Thursday, October 20
Showtime: 7:00 PM
Chautauqua Community House
$15.00 ($12.00 Concert Member)
Scientists predict we may lose half the species on the planet by the end of the century. They believe we have entered the sixth major extinction event in Earth’s history. Number five took out the dinosaurs. This era is called the Anthropocene, or “Age of Man,” because the evidence shows that humanity has sparked this catastrophic loss. We are the only ones who can stop it as well.
The Oceanic Preservation Society (OPS), the group behind the Academy Award®-winning film “The Cove,” is back with “Racing Extinction.” Along with some new innovators, OPS brings a voice to the thousands of species on the very edge of life. An unlikely team of activists is out to expose the two worlds endangering species across the globe. The first threat to the wild comes from the international trade of wildlife. Bogus markets are being created at the expense of creatures who have survived on this planet for millions of years. The other threat is all around us, hiding in plain sight— a world that the oil and gas companies don’t want the rest of us to see.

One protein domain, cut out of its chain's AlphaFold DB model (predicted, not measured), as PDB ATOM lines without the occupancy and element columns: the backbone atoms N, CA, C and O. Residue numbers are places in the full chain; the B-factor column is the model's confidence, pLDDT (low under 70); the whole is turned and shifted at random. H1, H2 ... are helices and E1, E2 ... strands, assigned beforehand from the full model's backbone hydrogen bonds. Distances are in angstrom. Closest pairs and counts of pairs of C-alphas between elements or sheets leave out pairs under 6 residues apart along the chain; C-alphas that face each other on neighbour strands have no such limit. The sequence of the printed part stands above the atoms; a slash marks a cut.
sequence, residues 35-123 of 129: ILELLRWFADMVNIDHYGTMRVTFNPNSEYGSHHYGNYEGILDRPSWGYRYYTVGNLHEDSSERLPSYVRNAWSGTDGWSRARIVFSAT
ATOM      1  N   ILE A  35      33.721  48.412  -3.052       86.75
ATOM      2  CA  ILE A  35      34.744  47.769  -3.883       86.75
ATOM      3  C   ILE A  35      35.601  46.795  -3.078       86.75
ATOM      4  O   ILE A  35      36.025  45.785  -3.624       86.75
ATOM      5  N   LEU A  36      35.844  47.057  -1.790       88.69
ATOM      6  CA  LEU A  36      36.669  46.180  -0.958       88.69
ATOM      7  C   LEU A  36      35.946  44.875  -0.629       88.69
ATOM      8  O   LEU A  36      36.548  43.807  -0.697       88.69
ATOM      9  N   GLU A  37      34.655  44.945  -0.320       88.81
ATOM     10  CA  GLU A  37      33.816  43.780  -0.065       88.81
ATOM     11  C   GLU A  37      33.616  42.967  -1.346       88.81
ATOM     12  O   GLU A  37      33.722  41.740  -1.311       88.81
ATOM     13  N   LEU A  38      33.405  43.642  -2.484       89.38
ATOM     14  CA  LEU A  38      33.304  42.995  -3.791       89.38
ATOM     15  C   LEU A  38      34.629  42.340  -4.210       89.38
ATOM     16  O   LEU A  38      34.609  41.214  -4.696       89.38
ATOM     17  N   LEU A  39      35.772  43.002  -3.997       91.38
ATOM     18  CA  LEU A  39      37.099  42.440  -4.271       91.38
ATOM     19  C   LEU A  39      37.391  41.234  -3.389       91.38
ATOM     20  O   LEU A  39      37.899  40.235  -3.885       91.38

“Racing Extinction” premiered at the 2015 Sundance Film Festival and we are excited to screen this documentary at Chautauqua! The film’s producer Olivia Ahnemann will lead a post-screening discussion.
About the Producer:
Olivia Ahnemann has been producing and directing documentary films for the past 18 years. At the Oceanic Preservation Society (OPS), she has produced and directed documentaries on a variety of subjects. She has profiled Winston Blackmore’s polygamist clan in British Columbia for National Geographic and Europe’s royal families for A&E; followed BASE jumpers in Chamonix, France and big wave surfers in South Africa, Hawaii, Mexico and Tahiti for Warren Miller Entertainment; and filmed men and women building the new Bay Bridge in Oakland for Discovery. Olivia was co-producer of “The Cove,” which gave her one of the thrills of her career – a standing ovation at its world premiere at the Sundance Film Festival. The film went on to receive over 70 awards worldwide including the Producers Guild of America documentary award and the 2009 Academy Award for Best Feature Documentary.
Running time: 90 minutes